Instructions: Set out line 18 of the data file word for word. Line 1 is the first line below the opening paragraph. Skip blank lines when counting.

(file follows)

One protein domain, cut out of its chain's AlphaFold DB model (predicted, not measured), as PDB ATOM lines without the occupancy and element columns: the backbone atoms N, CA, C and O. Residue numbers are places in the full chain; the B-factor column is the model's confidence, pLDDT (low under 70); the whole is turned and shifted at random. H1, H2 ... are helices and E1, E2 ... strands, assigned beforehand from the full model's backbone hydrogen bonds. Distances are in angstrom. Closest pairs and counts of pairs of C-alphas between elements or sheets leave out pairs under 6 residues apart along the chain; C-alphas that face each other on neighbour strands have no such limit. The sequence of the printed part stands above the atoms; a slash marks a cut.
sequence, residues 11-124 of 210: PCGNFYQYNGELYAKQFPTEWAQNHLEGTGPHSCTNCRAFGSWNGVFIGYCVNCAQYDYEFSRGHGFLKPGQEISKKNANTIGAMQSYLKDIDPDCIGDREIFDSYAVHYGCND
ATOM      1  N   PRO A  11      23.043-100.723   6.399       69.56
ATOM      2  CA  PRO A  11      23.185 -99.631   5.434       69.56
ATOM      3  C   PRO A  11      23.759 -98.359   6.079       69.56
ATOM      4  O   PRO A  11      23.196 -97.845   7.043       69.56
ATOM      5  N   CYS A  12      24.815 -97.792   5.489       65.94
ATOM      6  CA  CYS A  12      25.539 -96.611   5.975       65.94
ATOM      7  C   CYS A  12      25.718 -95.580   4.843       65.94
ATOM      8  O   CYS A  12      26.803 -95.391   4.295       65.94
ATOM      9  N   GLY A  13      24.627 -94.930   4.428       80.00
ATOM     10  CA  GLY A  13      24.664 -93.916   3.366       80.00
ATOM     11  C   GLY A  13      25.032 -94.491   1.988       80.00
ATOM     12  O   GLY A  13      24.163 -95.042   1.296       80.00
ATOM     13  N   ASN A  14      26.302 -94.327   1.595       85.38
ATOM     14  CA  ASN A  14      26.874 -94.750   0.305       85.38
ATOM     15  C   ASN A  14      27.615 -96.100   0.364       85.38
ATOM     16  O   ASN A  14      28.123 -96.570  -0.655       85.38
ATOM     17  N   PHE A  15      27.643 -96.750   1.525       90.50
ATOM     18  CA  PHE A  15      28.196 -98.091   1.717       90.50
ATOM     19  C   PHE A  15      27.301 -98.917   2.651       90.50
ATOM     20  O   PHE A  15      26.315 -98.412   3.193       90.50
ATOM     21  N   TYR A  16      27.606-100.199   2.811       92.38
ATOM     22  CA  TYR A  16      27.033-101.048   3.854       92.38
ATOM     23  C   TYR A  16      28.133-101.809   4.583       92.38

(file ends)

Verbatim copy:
ATOM     17  N   PHE A  15      27.643 -96.750   1.525       90.50